Sinn Féin TD’s tweet on IRA attacks
Sir, – Sinn Féin needs to keep its narrative on the Provisional IRA campaign in Northern Ireland consistent.
Was it, as its usual narrative maintains, a fight for civil rights for nationalists which was eventually successful, or was it, at Brian Stanley TD appears to suggest, a continuation of the struggle for a 32-county republic?
In this context, it is worth reminding younger voters that by 1974 a power-sharing executive had been established as a result of the Sunningdale Agreement.
This agreement was opposed by Provisional IRA and by Sinn Féin on the basis that it did not establish a united Ireland, nor provide a specified timeline for such. The campaign of violence continued, supported by Sinn Féin. The agreement was also opposed by DUP,UDA and the various loyalist paramilitaries who eventually brought down the executive, which they, although for a different reason, also deemed illegitimate. The subsequent conversion of both extremes to power-sharing at the Belfast Agreement and the St Andrews Agreement was the genesis of Seamus Mallon’s observation that both were “slow learners”.
Mr Stanley’s tweet gives rise to the suspicion that some in Sinn Féin have not learned at all.
On the direct comparison between the Kilmichael and Narrow Water operations, the former was, notwithstanding some of the alleged actions by the IRA during the operation, a legitimate military operation, conducted in defence of the independent Irish State established by Dáil Éireann, by a force recognised by that body as the legal armed force of the State. The latter was conducted by an illegal force, operating in this instance from the territory of this State, without a mandate from Dáil Éireann, and in defiance of Bunreacht na hÉireann, which specifies that only Dáil Éireann has the authority to maintain armed forces and declare war.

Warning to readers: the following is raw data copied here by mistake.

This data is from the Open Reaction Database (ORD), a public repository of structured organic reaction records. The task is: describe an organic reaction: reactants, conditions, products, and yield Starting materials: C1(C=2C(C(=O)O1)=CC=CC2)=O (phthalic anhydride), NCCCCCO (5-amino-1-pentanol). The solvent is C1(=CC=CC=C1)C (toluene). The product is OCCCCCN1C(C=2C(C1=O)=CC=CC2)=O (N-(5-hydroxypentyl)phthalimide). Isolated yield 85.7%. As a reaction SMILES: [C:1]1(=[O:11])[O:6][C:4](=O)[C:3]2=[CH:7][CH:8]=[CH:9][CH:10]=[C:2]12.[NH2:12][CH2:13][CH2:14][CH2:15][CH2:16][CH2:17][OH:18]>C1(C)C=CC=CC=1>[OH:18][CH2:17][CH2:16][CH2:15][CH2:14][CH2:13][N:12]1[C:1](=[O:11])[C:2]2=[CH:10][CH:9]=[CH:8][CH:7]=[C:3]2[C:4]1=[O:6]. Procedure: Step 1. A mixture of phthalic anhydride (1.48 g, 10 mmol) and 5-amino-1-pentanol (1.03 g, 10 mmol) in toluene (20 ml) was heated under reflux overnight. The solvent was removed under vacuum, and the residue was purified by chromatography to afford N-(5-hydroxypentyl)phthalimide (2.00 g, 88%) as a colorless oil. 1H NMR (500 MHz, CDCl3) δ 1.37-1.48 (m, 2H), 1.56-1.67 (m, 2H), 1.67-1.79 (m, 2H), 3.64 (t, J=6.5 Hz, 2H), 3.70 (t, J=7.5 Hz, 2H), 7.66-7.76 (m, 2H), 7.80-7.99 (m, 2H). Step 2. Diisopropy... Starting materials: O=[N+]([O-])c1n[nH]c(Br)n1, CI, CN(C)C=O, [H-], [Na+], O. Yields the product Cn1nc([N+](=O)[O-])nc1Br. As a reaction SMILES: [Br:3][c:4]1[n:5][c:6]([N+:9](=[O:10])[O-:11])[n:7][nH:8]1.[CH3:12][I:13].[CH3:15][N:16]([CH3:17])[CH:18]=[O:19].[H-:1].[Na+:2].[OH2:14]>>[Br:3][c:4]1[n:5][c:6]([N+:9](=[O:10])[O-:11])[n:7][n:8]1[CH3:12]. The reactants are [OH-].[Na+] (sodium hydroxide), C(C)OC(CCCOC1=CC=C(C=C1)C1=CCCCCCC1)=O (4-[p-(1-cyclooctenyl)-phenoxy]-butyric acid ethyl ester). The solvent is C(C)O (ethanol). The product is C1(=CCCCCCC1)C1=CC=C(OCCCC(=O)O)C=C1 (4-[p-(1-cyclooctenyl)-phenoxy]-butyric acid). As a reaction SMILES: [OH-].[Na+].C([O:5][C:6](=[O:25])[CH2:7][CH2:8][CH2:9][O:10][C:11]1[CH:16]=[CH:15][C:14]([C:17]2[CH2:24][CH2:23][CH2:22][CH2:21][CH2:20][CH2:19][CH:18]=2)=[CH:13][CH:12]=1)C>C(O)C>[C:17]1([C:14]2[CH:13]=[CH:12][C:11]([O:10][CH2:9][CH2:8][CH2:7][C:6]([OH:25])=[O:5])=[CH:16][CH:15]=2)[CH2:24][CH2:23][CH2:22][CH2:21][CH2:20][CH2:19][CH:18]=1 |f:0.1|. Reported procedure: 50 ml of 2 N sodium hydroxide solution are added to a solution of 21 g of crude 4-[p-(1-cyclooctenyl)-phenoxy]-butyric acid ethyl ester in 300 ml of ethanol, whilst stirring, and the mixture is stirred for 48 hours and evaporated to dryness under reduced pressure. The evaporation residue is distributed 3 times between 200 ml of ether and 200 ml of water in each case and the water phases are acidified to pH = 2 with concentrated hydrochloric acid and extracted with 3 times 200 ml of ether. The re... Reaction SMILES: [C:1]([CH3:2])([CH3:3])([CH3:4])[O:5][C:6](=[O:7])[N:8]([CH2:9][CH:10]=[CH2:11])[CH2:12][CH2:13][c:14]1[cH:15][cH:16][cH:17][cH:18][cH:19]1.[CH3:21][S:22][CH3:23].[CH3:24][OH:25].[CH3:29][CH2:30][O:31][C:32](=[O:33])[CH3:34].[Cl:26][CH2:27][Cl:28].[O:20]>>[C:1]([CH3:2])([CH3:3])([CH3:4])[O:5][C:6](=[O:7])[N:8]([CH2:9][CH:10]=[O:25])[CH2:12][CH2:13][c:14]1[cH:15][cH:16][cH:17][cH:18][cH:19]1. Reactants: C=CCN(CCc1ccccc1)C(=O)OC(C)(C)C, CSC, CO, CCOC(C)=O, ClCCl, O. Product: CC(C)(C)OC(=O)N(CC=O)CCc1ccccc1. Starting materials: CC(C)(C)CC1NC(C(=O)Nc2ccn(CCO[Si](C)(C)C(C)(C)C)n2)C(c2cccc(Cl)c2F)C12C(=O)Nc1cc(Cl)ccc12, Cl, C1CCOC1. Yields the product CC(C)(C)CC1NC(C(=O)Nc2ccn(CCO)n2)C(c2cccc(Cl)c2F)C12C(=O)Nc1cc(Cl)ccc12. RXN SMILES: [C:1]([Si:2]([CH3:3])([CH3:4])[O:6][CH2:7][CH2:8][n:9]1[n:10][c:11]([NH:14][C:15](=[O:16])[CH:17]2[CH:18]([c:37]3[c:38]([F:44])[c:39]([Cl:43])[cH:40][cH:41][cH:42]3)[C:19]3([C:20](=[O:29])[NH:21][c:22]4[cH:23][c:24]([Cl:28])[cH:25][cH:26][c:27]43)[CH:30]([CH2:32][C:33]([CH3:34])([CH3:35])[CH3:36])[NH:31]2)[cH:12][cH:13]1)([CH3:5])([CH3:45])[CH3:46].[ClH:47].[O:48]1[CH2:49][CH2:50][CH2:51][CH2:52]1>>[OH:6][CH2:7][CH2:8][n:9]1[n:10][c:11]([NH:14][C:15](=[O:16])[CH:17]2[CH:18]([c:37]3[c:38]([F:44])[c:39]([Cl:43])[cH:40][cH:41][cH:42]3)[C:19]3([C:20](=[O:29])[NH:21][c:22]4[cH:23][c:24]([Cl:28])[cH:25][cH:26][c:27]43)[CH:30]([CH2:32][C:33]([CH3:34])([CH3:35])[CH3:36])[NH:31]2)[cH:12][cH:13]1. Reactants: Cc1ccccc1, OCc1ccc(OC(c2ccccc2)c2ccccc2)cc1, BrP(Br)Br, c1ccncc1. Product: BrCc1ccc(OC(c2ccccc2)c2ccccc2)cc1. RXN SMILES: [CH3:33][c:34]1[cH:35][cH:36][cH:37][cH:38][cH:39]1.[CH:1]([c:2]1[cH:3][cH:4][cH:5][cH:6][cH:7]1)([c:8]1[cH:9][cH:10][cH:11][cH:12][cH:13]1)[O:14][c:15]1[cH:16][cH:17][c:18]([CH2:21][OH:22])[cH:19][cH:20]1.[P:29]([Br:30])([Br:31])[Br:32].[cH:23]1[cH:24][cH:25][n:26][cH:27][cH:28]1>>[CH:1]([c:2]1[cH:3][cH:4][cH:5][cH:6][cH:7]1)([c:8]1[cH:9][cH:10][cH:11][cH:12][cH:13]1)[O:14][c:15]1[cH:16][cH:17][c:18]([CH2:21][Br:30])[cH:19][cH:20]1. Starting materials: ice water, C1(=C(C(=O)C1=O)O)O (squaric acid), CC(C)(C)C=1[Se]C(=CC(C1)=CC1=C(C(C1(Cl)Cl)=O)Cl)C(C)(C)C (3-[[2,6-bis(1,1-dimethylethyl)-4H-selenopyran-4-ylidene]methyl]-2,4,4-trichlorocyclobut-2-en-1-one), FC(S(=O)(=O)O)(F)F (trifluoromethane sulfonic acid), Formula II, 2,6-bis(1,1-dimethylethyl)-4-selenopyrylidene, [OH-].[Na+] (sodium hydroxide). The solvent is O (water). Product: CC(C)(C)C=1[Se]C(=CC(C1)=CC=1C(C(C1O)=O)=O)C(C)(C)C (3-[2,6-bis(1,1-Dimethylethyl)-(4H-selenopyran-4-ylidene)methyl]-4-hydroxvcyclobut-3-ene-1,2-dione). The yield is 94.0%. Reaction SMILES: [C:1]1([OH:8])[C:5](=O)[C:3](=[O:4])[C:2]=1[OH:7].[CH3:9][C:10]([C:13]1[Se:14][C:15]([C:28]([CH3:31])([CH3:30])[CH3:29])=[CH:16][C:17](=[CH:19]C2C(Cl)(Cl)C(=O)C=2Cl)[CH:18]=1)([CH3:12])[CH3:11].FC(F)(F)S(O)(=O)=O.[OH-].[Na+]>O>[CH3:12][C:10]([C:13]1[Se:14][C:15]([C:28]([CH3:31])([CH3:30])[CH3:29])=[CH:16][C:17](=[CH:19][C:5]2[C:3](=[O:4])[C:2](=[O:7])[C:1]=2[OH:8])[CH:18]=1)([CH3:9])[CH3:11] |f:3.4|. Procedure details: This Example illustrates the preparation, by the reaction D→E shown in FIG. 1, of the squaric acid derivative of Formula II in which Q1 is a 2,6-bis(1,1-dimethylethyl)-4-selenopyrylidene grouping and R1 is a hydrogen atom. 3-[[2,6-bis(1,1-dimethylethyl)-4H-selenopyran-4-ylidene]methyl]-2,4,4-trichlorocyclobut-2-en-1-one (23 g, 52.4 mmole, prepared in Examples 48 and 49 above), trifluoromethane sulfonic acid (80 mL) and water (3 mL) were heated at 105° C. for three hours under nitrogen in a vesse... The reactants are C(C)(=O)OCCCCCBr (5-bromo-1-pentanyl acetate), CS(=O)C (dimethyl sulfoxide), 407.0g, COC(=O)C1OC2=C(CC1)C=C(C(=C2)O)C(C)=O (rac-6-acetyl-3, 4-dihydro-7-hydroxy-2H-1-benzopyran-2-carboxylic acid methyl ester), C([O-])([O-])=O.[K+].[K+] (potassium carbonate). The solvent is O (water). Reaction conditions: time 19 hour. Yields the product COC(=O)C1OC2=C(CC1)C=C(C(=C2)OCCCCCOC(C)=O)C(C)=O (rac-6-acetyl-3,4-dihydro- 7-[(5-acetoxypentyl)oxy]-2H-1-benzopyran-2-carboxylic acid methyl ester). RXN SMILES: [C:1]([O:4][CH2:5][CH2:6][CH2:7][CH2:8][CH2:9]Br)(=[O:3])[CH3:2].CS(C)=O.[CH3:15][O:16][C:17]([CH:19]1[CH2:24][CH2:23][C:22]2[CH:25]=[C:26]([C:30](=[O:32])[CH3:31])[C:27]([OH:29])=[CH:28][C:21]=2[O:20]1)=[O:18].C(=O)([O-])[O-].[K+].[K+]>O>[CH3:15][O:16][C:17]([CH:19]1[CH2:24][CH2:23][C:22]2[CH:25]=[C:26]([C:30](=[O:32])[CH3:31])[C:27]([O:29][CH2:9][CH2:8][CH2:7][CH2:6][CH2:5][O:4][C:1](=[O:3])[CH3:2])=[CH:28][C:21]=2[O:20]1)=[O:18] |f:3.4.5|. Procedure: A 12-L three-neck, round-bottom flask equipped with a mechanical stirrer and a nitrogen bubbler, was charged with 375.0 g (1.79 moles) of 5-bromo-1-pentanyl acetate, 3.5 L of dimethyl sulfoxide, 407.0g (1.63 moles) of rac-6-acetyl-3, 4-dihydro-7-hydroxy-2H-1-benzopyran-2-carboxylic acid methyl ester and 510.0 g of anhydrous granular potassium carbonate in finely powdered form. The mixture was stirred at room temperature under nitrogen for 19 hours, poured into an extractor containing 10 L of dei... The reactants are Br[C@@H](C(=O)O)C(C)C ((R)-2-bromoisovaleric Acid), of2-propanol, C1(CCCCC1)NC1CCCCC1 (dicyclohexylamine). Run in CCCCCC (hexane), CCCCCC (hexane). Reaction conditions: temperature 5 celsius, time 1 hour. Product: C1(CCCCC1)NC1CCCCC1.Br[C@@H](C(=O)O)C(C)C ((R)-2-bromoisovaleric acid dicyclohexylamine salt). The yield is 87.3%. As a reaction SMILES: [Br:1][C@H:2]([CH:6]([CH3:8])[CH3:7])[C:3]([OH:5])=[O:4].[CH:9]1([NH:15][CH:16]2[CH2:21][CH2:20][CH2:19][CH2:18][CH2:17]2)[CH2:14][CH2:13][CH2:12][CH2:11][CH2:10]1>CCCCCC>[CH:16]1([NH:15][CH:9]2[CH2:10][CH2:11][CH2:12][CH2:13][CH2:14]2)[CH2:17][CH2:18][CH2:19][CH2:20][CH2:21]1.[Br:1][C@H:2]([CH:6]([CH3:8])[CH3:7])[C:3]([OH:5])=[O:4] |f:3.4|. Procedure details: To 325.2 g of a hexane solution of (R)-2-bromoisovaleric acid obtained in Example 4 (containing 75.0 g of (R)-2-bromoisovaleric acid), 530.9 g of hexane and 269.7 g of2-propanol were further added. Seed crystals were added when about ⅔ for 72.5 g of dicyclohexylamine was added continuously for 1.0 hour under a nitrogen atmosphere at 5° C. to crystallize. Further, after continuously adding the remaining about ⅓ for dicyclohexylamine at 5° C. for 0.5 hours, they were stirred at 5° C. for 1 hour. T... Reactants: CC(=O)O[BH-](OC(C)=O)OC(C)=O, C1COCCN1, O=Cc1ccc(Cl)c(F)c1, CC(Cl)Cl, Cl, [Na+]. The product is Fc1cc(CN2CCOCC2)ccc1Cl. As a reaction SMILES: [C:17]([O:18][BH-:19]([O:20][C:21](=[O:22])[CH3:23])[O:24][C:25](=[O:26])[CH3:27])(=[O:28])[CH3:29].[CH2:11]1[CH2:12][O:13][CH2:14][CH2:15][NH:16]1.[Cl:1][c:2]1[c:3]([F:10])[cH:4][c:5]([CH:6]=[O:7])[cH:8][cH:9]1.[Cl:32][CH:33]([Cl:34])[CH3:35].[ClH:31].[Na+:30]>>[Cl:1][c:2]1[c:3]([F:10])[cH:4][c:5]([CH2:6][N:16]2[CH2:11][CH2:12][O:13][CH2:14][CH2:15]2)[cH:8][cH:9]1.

Indeed, during its campaign in Northern Ireland, the Provisional movement never received, nor felt it required, a democratic mandate. Here it is again worth reminding the younger generation that the SDLP, the party founded by John Hume and implacably opposed to that campaign, consistently received the majority of nationalist votes during the so-called Troubles, and for some time thereafter.
Perhaps Sinn Féin does not just need to get its narrative straight. Maybe it also needs to decide whether it views Bunreacht na hÉireann as the fundamental law of this State , and whether the institutions thereunder established are legitimate. In particular, who has the right to declare war on behalf of the Irish people and who can legitimately organise armed forces and conduct military operations from within this State. Its answers to these questions go to the heart of the issue as to whether it is fit for government of this Republic. – Yours, etc,
A chara, – I was a bit surprised to read (Letters, December 1st) Kevin Sheeran’s letter claiming that Tom Barry of Kilmichael fame was no admirer of the Provos.
Surprised because I have revisited a photograph on Twitter of Barry meeting with young Provisionals in Belfast in 1972 at which he gave them advice on how to fight.
In 1970, Barry also said: “The ending of partition is the responsibility not alone of the people of Ireland, but of every Irishman wherever he may be. The objective is the same as 50 years ago.” – Is mise,
EOIN Ó MURCHÚ,
Baile Átha Cliath 22.
Sir, What an extraordinary organisation is Sinn Féin.
If a member of another party steps out of line, the call goes up to “Resign!”.
If one of their own steps out of line or is guilty of a serious error of judgment, the approach of the party is “Move on – nothing to see here.”
It never ceases to amaze. – Yours, etc,